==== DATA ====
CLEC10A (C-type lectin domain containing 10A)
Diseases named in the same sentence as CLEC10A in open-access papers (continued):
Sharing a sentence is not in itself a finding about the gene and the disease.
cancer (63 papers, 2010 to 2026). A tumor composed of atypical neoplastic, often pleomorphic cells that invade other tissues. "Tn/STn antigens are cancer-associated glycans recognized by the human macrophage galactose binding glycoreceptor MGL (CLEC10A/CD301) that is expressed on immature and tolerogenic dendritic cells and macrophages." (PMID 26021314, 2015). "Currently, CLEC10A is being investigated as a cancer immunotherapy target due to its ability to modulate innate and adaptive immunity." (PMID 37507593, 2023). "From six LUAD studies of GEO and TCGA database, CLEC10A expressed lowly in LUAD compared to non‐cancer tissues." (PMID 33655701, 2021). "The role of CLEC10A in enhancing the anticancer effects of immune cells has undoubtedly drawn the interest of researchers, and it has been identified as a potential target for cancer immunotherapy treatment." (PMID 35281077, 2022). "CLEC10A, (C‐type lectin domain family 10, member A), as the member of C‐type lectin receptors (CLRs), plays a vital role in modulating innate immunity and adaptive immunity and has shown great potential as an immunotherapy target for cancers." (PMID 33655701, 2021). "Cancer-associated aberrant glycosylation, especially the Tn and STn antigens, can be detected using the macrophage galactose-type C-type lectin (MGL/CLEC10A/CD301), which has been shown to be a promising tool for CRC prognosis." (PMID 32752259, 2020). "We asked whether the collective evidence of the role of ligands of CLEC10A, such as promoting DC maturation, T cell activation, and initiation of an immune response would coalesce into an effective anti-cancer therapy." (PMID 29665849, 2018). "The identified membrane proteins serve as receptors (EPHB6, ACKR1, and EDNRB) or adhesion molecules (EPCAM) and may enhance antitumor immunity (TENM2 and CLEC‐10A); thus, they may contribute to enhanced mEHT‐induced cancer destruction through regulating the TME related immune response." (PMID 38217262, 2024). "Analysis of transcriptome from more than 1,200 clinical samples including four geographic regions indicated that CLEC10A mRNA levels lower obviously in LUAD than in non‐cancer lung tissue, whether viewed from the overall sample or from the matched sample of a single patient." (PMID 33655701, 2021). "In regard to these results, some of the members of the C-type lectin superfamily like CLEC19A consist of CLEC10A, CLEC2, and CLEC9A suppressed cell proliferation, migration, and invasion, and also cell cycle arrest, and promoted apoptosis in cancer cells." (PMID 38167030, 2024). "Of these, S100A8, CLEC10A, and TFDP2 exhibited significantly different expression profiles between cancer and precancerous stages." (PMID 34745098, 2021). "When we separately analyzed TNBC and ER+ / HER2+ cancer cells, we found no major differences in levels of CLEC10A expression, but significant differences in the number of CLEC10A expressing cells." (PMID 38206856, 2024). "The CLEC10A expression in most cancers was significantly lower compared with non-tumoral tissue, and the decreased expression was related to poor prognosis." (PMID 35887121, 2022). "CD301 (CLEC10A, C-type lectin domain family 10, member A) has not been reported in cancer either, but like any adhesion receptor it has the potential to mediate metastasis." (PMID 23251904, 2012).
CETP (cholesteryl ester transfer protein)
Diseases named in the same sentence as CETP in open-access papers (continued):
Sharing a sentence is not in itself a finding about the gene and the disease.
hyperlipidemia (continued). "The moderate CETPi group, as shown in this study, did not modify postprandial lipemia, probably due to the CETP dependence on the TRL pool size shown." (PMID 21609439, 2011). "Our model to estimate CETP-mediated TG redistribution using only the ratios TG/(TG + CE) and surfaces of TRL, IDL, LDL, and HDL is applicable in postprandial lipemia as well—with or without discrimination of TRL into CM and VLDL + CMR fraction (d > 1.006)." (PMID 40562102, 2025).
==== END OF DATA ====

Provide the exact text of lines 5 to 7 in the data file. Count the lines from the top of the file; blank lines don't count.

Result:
CETP (cholesteryl ester transfer protein)
Diseases named in the same sentence as CETP in open-access papers (continued):
Sharing a sentence is not in itself a finding about the gene and the disease.